Economic Impact on The Web Hosting Industry

Barrack Obama, John McCain, Joe Biden, Sara Palin, corporate tycoons, middle-class consumers – they will all agree that the U.S. economy is struggling like most of us have never seen.  Fuel prices are in a state of turmoil, credit is in shambles, the entire nation is locking down wallets and purses to spare every dollar possible.  It has gotten to a point where consumers are crossing off everything but the essentials.  Football games at the stadium are now a luxury and suddenly that fancy digital camera isn’t all that appealing.  At the same time, strangely, the internet continues to thrive.  More websites are going up and more people are getting into the “blogosphere”.  So how is today’s unsettling economic climate affecting the web hosting industry.  Lets have a closer look.

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Tom Sepper of Site5 Hosting notes that the economic decline has placed a strain across various industries, stating that web hosting is no different.  Working in the shared hosting sector, he revealed that Site5 Hosting has dealings with many hobbyists creating personal and experimental sites.  For most of them, owning a website is an expendable commodity.  Sepper added that the consistent rise in fuel prices basically makes the choice a “no-brainer”.

On the other side of the industry, Rodney Giles of Eleven2 Hosting reveals that the staggering U.S. economy has not affected their hosting business.  Giles says that the company is actually enjoying a larger growth rate since things started to go downhill for the nation.

Host Gator is another well known entity that doesn’t seem to be in bad shape over the meltdown.  With a healthy balance of global clients and many U.S. consumers still looking to emerge online, Chad Bean reports that Host Gator is going strong as if nothing ever happened.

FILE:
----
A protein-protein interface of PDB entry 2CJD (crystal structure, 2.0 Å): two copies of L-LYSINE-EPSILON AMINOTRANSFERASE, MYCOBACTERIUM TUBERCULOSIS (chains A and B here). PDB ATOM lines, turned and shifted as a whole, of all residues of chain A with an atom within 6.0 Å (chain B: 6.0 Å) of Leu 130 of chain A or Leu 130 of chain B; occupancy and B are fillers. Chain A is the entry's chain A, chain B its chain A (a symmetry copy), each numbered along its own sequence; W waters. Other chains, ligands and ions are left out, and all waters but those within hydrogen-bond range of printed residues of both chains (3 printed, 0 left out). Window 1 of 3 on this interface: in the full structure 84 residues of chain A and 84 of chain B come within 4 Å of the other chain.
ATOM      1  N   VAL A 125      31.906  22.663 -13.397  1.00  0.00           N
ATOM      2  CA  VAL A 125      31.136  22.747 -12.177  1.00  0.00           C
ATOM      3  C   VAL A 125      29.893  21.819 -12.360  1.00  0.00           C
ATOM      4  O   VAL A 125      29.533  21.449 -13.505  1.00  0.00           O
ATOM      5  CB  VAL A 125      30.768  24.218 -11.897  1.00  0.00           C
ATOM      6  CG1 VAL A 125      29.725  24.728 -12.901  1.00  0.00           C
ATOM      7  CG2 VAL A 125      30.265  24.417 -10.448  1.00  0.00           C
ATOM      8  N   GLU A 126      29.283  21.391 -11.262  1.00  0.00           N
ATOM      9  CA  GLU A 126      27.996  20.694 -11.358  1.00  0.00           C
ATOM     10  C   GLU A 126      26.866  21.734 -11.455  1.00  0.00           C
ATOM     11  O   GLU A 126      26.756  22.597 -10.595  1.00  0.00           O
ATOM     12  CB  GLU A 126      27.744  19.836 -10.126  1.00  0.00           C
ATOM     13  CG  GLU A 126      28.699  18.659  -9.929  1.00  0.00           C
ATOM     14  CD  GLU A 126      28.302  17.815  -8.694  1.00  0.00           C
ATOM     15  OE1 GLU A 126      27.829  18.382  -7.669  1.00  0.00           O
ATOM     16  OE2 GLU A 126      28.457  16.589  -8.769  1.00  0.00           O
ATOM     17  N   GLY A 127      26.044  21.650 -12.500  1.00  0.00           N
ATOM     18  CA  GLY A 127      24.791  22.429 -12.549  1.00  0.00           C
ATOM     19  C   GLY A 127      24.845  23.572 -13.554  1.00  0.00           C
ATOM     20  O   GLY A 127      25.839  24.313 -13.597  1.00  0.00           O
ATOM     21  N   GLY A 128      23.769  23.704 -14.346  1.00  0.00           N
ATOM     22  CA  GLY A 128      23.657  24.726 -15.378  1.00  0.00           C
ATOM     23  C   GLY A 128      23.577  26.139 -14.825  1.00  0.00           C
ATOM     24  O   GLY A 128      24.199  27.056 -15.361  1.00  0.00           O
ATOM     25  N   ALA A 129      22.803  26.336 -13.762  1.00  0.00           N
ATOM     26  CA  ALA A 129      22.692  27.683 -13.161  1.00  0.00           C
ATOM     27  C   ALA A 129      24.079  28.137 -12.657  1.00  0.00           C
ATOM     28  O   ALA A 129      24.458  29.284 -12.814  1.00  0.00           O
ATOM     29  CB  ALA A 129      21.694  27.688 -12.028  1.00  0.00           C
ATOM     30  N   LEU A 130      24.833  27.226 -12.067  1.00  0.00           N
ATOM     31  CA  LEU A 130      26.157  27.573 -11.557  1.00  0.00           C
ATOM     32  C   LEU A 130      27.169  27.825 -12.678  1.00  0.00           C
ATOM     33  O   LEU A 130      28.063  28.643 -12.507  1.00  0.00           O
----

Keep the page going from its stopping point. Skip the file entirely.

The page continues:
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Matt Russell of WebHosting Buzz revealed that the company has observed a “number of things”since the recent credit crisis.  As the U.S. economy has essentially had a global impact, WebHosting Buzz has far fewer clients building interactive websites.  Their current customer base is comprised of those hosting with a purpose opposed to those just testing out a few features.  Russell did however, mention that the company’s international client base was expanding rapidly, stating that the nation’s devalued dollar makes U.S. hosting plans very appealing to those outside of the states.  Last but not least, he says the company has taken note that consumers are more price conscious, buying plans with essential features instead of going for all the attractive add-ons.

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As you can see, it is a fairly mixed reaction.  Seeing that the internet just continues to roll along, one can ask the question, “has owning a website become an essential we can’t live without?”  Just think about it – consumers are giving up weekly bowling rituals and romantic dinners with their partners while others refuse to pry themselves from the Joomla community board.   Has our obsession with judging the battle between MySQL and the SQL Server really become more important than saving money for hard times?  If what we are seeing is true, then the web hosting industry will keep rolling in the dough.

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